London Shipping Law Centre briefed on latest opinions during seminar at Holman Fenwick Willan offices, By James Brewer
Four years after the great freight futures fever led to market chaos, important legal rulings on payment disputes are soon to be pronounced in London.
The volatility of the freight market in 2008 led to the liquidation of several traders, and in three instances the issues litigated have gone to appeal.
The Court of Appeal is due to rule on the following: Lomas and others v JFB Firth Rixson Inc and other companies; Pioneer Freight Futures Co Ltd (in liquidation) v Cosco Bulk Carrier Co Ltd; and Britannia Bulk plc (in liquidation) v Pioneer Navigation Ltd and others.
The arguments centre on obligations for millions of dollars under forward freight agreements, which are contracts for difference, under which the parties agreed a fixed price in respect of future months or years for designated routes published by the Baltic Exchange.
Under this kind of bet on the future movement of the freight market, if the settlement price for the route is higher than the contract rate, the seller will pay the difference to the buyer, usually at the end of a contract month, and vice-versa. The product can be used as a hedge by parties involved in shipping freight, to protect themselves against fluctuation in freight rates, or as a means of trading in futures.
The background to recent judgments and the cases under appeal was explored thoroughly at a meeting of London Shipping Law Centre on February 29. Host firm for the evening was Holman Fenwick Willan, which has substantial expertise in the field.
Brian Perrott, a partner at the firm, said that forward freight agreements – which could be treated as a hedging mechanism, arbitrage or pure speculation – were initially traded over the counter and now were almost all traded through the clearing system.
The Forward Freight Agreement Brokers Association – an independent association of Baltic Exchange members – developed its FFABA 2005 contract as a sophisticated market developed, and a need to mitigate credit risks. A clause incorporated, by reference, the provisions of the 1992 master agreement of the International Swaps and Derivatives Association. ISDA says that its work in developing the master agreement and other documentation, and in ensuring the enforceability of netting and collateral provisions, has helped reduce credit and legal risk.
The incorporation introduced boundaries to the obligation to make payments under the forward freight agreement contract, said Mr Perrott. A non-defaulting party was under no obligation to pay the defaulting party, “but for how long, ” was the question then. The cherry-picking of forward freight agreements (liquidators disclaiming unprofitable contracts) were issues of fairness which the market sought to resolve, and as a result the FFABA 2007 contract was born. Its most important addition was that “automatic early termination will apply to both parties.”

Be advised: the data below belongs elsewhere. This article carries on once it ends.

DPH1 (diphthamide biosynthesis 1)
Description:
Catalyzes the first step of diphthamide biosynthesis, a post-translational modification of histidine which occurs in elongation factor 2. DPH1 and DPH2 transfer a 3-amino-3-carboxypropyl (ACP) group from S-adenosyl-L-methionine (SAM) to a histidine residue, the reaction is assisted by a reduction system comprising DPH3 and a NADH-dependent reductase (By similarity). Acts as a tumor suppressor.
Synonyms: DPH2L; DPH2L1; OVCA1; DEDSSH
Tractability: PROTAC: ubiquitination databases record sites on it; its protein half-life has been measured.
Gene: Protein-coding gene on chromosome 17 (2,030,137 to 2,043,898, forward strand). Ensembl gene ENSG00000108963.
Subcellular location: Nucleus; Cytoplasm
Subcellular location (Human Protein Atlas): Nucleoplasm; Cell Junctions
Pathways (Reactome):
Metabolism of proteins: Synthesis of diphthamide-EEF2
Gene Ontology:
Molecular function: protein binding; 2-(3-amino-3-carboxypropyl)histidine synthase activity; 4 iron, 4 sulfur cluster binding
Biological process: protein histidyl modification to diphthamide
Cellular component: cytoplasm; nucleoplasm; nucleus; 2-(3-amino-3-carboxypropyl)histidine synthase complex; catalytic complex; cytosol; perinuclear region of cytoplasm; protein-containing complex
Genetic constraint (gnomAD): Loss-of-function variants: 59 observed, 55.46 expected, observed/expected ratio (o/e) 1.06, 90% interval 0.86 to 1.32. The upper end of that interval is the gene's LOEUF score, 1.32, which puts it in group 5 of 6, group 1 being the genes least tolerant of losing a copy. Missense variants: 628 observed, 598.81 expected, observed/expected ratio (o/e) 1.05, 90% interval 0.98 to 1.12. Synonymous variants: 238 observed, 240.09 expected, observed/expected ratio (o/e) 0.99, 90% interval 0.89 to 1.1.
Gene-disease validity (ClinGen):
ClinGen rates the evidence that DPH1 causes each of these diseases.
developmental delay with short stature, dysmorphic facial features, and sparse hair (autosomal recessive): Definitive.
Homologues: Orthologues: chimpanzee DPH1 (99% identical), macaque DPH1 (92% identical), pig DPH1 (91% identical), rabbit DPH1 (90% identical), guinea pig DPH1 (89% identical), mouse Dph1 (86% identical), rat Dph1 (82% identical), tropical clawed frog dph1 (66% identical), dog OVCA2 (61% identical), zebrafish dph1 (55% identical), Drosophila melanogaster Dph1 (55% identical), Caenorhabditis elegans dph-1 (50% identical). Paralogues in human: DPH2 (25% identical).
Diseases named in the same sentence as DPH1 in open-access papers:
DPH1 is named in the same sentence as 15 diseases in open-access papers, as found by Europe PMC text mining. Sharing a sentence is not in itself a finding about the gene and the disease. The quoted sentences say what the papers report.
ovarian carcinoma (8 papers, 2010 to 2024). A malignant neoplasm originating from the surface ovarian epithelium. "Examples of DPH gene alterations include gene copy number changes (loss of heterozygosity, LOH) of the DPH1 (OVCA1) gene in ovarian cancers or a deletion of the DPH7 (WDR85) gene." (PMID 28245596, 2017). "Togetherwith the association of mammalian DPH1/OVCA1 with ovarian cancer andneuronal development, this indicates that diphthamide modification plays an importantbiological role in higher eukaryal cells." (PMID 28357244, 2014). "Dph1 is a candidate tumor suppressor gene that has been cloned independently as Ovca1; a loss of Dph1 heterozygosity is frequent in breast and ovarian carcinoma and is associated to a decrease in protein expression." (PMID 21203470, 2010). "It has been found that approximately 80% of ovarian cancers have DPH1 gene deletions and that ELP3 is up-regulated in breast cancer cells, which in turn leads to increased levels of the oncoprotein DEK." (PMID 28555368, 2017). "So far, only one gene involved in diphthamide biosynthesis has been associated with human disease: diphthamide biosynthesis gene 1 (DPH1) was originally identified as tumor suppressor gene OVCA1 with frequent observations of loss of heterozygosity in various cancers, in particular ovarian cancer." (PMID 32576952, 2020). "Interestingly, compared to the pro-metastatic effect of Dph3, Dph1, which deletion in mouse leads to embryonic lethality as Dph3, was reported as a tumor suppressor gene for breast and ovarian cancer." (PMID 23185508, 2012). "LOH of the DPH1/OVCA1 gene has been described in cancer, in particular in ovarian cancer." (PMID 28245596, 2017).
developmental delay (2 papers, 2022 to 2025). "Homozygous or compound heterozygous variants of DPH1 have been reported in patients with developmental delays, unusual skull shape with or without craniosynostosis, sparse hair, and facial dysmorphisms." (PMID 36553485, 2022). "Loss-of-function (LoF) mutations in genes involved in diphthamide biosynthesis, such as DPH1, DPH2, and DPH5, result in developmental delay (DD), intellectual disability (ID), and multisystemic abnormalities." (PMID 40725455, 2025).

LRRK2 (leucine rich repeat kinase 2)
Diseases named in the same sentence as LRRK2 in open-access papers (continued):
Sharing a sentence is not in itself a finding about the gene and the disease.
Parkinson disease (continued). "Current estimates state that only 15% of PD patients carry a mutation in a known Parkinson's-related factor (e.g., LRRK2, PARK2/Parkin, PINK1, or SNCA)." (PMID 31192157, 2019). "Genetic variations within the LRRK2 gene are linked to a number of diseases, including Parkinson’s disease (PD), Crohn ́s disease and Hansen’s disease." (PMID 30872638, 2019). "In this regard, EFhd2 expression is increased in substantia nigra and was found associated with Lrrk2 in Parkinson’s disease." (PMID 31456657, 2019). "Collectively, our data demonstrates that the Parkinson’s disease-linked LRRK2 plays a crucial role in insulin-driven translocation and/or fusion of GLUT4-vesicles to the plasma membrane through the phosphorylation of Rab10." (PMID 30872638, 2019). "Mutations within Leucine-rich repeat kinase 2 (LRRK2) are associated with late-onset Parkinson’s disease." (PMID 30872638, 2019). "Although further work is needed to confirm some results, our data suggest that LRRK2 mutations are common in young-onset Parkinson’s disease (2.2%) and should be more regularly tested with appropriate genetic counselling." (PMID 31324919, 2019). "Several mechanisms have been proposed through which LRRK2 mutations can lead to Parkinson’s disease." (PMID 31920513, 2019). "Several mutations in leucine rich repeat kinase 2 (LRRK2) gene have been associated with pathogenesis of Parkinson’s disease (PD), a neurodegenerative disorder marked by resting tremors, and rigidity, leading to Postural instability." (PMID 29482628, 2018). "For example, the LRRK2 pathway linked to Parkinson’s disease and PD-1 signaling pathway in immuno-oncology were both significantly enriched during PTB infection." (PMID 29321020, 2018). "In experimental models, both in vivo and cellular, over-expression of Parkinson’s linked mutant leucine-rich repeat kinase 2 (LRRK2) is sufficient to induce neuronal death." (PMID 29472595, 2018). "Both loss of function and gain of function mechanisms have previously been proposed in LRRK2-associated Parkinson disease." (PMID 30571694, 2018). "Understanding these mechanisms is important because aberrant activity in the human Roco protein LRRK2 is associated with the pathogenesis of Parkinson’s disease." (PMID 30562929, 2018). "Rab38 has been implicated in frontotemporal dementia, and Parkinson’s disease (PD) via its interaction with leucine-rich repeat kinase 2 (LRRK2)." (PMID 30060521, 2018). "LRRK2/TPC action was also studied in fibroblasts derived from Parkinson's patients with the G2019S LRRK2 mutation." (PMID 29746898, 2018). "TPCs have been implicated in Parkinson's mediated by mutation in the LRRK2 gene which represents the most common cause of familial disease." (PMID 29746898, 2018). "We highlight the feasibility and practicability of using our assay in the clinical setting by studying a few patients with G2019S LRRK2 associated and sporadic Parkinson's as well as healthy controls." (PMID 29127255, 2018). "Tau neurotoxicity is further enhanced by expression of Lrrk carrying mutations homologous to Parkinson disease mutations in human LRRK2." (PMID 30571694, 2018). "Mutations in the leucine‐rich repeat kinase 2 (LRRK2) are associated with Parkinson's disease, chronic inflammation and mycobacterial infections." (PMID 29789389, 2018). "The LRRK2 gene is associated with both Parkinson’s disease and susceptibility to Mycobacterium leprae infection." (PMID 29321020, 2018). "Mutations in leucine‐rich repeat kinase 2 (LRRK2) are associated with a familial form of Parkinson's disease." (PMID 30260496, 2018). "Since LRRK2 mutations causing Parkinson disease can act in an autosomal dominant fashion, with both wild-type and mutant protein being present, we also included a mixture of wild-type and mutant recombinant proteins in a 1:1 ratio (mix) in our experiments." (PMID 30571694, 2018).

In April 2011, in response to calls for change, ISDA circulated proposed amendments to the master agreement which are being reviewed by a working committee, whose comments are due by the end of May 2012. Pressure for greater certainty had come from the UK Treasury and the Financial Services Authority. There is an attempt to clarify the time limit and amount of a net in-the-money sum that would, but for automatic early termination, be payable by the non-defaulting party to the defaulting party.
Mr Pearce outlined the issues: were the agreements whose last contract month had passed by December 2009 subject to automatic early termination; and were the sums which would, but for Pioneer’s default, have been due to be paid to that company, available for netting.
Cosco was entitled to be paid $29m, but in other agreements, Pioneer was the party ‘in the money, ’ to the tune of $23m. Was Pioneer entitled to recover the sum, or had it lost that right because of its default? In July 2011, Mr Justice Flaux decided against Pioneer, and this was being appealed.
Jan Bagger, a director of the forward agreement broking division of Clarksons shipbrokers, provided a backgrounder to the chaotic events of 2008, when the capesize index swung from $95, 627 in January to $233, 988 in June, and $2, 316 at the end of the year. “For several weeks, we had swings of 10% in one morning, ” he said. People could have lost several million dollars in a morning. By October, trading had ground to a halt as credit risk was re-assessed.
Now, trades were going through clearing houses, removing the risk of counter-party default; trades were margined with a percentage paid to the clearing house by both parties; and FFABA 2007 was no longer used. A capesize time charter contract for 90 days, for instance, currently attracted an initial margin of just over $200, 000 “Risk is no longer free: the traders pay for risk every day, ” said Mr Bagger.
The Hon Mrs Justice Gloster, who has presided over proceedings arising from a series of forward freight agreements between Pioneer Freight Futures and TMT Asia, chaired the London Shipping Law Centre event. She told the audience that the challenge arises not just from interpreting the words of the relevant terms, but understanding the commercial drivers of the underlying market, whether that market was freight futures or some other derivatives market. Different judges had in recent times taken divergent approaches to the same problem.